It’s a great line in a superb documentary. James Nichols,

brother of Terry Nichols and friend of Oklahoma City Bomber Timothy McVeigh, tells Michael Moore why he keeps a loaded pistol underneath his pillow. With the solemn air of one who knows, he says, “There are a lot of nuts out there.”

Nichols is a comic figure because of his utter imperviousness to irony, but he is also a tragic paradigm of the American obsession with crime. In his moronic elucidation of the subject in oore’s Bowling for Columbine, Nichols proves that even criminals themselves aren’t immune to the cult of fear. He’s the compulsive door locker writ large.

Fear takes many forms, and locking yourself into your dorm like it’s the Waco compound is only the beginning. We are fed anxiety as children and, in the hallowed name of safety, nourished on dread throughout our lives. It’s the quiet click of the automatic lock as our parents drive from the comfort of the suburbs to the streets of the inner city. It’s DPS “warning” us that there are people wandering around campus stealing laptops and bicycles. It’s the entrenched undergraduate assumption that walking alone at night is a veritable death wish. It all amounts to the conviction that the world is an insanely dangerous place, with sex-crazed criminal minds lurking in every dark alley.

This way of thinking is both shamelessly narcissistic (the whole world wants to rape me/ break into my townhouse/ steal my fake Kate Spade), and totally unsupported by statistics. If women in particular need someone to fear, they should be looking within their locked fortresses rather than without them. A midnight walk from Henle to New South isn’t nearly as likely to result in violence as a drunken stroll from the living room to the bedroom. ost rape victims know their attackers; many know them well. Those most likely to hurt us look much more like ourselves than the evening news would imply. This column isn’t about our lack of caution, but our excess of it. University of Southern California Sociology Professor Barry Glassner has filled an entire book with facts about the gaping chasm between how dangerous Americans assume their streets to be and how comparatively safe they actually are. The typical reaction to statistics like these is “better safe than sorry,” but I beg to differ. Excessive and irrational anxiety breeds an “us vs. them” mentality and spawns the oppression of the people we irrationally fear. How else does one explain the draconian drug laws that place the same penalty on 5 grams of crack (poor people drugs) as on 500 grams of cocaine (Roger Clinton/ Harry Connick Jr. Drugs)? It can only be the pervasive, irrational terror that the dark problems of the inner city will bleed into our whitewashed suburbs.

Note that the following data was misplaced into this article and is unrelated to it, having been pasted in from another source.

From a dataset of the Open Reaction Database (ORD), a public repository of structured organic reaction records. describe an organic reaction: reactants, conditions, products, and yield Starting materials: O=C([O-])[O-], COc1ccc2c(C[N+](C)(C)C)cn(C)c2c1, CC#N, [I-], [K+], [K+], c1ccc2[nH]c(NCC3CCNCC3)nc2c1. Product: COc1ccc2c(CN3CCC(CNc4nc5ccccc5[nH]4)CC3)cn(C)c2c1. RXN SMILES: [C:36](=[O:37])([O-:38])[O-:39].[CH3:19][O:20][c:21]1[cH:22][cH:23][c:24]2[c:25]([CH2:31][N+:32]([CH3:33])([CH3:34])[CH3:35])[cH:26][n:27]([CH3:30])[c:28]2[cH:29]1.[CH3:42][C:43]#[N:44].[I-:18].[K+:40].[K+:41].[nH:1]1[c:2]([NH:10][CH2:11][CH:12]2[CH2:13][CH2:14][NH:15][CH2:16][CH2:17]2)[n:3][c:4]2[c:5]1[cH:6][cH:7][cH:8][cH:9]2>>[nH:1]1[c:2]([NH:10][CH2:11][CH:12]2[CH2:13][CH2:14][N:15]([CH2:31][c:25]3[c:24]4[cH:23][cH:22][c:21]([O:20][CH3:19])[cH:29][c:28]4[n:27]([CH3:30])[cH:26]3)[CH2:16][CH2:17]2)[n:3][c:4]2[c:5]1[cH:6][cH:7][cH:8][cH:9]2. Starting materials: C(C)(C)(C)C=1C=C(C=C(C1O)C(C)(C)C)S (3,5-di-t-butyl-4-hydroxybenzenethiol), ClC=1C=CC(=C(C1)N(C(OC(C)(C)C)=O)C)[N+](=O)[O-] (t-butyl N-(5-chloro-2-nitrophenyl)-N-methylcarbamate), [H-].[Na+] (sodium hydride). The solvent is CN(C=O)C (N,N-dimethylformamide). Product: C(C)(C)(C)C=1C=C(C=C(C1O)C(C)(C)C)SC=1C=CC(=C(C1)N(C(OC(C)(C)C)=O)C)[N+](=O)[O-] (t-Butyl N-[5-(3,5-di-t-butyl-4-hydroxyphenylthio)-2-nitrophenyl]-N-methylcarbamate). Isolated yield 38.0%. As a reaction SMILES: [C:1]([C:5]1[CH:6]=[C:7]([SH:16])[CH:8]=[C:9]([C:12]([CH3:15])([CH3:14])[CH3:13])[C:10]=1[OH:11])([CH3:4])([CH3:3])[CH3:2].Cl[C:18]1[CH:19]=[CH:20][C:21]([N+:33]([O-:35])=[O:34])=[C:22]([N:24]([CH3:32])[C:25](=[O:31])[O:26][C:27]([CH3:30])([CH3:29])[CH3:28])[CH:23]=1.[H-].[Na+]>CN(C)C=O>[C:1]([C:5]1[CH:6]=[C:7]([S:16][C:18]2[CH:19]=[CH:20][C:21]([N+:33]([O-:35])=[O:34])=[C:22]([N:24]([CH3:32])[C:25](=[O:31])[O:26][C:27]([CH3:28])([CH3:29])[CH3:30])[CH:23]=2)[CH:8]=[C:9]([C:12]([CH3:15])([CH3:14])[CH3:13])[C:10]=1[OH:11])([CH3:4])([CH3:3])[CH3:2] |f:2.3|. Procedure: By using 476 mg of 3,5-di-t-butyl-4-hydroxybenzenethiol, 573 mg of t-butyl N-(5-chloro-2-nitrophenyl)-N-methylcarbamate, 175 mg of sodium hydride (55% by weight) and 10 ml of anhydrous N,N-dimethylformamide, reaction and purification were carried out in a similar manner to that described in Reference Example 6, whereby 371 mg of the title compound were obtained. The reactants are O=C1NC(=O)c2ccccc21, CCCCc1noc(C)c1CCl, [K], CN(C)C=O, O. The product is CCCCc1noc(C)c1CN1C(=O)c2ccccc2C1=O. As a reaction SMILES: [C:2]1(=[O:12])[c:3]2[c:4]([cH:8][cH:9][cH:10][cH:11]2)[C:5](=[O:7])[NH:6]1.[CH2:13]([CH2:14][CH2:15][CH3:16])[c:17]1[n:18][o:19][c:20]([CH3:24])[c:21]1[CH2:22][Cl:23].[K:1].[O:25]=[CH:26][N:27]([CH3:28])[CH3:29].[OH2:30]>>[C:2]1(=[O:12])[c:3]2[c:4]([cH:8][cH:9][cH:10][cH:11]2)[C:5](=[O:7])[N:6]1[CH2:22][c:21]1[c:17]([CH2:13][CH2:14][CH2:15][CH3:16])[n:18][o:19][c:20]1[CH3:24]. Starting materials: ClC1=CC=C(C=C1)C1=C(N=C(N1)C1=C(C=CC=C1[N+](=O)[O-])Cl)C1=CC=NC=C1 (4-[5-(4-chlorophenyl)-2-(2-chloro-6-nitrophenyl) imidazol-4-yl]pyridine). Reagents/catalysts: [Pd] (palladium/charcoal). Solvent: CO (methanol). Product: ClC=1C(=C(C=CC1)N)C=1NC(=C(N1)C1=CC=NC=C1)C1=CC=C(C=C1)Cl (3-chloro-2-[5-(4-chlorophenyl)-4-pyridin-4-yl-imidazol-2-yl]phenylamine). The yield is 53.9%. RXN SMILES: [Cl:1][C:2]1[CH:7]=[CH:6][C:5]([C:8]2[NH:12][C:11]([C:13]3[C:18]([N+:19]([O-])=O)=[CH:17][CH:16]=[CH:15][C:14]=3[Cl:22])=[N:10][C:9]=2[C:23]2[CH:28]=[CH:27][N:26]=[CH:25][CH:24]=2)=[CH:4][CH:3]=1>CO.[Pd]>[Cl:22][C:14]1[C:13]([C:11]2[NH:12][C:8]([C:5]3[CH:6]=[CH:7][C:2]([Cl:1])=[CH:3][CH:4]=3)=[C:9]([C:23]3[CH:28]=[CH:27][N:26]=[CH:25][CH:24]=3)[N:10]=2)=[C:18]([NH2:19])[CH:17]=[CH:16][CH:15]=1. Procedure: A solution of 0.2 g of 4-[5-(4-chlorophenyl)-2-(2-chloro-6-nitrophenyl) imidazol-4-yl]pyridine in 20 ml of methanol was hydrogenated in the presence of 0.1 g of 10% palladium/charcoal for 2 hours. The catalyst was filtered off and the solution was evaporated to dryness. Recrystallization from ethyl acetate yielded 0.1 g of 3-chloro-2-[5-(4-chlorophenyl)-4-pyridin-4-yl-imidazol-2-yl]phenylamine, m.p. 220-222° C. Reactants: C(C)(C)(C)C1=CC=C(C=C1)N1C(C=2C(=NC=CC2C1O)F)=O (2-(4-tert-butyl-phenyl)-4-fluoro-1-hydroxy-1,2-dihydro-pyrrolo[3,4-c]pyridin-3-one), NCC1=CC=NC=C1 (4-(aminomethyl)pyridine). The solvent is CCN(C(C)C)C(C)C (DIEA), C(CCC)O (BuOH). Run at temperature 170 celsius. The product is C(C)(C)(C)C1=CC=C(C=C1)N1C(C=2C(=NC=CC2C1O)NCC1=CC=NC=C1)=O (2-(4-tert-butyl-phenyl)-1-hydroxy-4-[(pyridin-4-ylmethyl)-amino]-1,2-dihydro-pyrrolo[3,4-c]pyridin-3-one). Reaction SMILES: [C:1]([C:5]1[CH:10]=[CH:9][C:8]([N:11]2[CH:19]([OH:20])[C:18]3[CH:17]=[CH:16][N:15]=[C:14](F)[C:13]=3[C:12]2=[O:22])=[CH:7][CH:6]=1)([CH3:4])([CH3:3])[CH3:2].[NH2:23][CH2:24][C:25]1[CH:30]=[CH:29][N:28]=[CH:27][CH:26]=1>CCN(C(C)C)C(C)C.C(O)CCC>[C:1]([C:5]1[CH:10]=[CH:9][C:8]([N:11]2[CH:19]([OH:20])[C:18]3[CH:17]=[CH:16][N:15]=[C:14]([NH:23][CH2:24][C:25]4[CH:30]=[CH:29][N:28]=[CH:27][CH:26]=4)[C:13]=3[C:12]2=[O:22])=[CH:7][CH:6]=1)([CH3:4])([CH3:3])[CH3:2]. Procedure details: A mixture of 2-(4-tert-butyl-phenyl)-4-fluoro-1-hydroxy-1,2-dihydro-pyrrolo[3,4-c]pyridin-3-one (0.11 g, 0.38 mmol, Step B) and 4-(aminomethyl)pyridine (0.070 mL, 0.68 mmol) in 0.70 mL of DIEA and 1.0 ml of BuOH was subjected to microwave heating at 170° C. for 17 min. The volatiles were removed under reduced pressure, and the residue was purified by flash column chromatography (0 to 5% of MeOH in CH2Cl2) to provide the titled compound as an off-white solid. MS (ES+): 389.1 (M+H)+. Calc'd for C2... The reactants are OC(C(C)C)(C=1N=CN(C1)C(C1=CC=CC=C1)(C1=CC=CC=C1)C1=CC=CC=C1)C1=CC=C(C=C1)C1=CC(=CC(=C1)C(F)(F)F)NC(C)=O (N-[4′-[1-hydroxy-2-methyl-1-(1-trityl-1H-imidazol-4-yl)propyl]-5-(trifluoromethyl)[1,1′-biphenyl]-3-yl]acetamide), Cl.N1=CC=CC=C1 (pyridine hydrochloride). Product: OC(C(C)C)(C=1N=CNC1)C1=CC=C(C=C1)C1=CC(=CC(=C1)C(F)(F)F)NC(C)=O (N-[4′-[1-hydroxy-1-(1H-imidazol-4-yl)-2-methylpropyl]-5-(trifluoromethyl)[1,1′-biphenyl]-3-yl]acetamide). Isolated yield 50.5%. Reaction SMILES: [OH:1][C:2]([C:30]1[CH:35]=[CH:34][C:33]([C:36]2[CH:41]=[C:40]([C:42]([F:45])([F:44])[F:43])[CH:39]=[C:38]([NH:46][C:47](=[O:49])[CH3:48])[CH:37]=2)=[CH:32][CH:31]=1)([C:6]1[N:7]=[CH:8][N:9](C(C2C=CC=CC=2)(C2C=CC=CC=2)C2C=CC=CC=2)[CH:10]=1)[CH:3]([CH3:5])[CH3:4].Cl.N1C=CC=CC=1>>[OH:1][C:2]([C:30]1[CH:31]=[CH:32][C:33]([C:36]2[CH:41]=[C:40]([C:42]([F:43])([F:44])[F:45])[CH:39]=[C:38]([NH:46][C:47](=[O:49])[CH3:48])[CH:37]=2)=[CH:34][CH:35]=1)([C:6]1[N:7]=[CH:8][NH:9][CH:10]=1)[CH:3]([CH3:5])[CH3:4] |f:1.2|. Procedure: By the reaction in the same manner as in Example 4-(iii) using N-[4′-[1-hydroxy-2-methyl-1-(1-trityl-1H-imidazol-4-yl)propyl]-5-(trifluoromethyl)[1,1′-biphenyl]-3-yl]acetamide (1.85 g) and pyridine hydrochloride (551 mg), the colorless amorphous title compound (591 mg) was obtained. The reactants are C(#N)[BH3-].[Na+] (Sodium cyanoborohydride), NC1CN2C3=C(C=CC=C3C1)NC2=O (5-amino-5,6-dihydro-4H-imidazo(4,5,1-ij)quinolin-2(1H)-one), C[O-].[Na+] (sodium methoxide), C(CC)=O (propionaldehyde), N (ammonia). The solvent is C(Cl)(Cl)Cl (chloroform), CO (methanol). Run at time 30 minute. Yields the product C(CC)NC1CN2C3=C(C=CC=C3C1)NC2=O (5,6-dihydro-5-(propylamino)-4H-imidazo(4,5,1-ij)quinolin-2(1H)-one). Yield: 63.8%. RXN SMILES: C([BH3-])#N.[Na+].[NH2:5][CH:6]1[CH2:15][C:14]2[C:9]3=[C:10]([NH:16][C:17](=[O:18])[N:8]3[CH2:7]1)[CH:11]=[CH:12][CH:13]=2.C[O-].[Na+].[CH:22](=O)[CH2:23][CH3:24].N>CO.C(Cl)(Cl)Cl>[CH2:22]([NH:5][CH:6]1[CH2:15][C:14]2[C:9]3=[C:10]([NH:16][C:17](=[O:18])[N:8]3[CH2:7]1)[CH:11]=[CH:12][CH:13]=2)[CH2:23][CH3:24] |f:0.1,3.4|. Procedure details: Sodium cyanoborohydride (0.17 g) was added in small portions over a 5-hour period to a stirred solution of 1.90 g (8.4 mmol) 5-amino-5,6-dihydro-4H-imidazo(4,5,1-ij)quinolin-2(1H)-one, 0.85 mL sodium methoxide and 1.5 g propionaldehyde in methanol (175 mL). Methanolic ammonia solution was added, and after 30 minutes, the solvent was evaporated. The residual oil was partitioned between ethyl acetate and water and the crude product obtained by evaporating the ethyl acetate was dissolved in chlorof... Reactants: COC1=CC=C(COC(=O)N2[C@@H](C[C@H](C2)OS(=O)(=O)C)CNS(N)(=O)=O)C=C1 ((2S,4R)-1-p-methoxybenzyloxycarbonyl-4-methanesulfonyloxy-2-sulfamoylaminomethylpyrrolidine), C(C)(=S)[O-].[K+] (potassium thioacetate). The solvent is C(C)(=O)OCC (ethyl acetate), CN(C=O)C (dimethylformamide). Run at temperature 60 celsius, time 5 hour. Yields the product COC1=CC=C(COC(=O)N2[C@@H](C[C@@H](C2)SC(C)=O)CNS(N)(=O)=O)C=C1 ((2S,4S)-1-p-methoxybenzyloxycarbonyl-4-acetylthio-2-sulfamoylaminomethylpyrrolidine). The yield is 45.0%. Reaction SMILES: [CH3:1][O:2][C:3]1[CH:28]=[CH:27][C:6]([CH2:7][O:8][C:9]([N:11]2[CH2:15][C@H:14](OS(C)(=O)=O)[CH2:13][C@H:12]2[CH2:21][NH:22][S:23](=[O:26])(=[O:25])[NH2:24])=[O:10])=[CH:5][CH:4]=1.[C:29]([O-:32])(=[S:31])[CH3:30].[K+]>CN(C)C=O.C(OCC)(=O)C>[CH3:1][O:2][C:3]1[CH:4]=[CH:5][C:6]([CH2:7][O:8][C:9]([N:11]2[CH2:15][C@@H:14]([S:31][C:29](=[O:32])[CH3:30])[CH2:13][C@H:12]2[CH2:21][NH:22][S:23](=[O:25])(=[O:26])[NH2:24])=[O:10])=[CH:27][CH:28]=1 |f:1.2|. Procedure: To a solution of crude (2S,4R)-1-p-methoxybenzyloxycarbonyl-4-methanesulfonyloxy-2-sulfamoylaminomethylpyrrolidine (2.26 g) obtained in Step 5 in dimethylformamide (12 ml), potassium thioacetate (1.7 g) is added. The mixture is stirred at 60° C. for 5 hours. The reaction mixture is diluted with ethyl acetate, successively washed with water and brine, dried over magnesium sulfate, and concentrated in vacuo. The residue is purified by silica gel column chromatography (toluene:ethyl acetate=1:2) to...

In its most extreme manifestation, fear of the criminal element has led to an arms buildup within American homes. It is as if Americans are fighting a cold war against themselves.

Beyond inspiring discriminatory legislation and the purchase of deadly weapons, fear of the outside world isolates people psychologically. The sense that disaster lurks behind every unlocked door leads people to fear the world and the people that fill it. Anyone remotely different looking becomes “suspicious,” anyone with a drug problem is “dangerous,” anyone without the same premonitions of doom is “naive.” In the language of fear, armoring oneself against human contact is called “vigilance.”

I’m not sure how much safer I would be if I followed the myriad of safety rules that the well meaning place on young women, but I doubt it would be very much. By contrast, the freedom of movement I’d be forced to relinquish seems crippling. Random violence happens, as do shipwrecks and flashfloods. It doesn’t mean we need to live in a landlocked, padlocked world, even in the sacred name of safety.

Kerry Howley is a senior in the college. Infinite Regress appears every other Tuesday.

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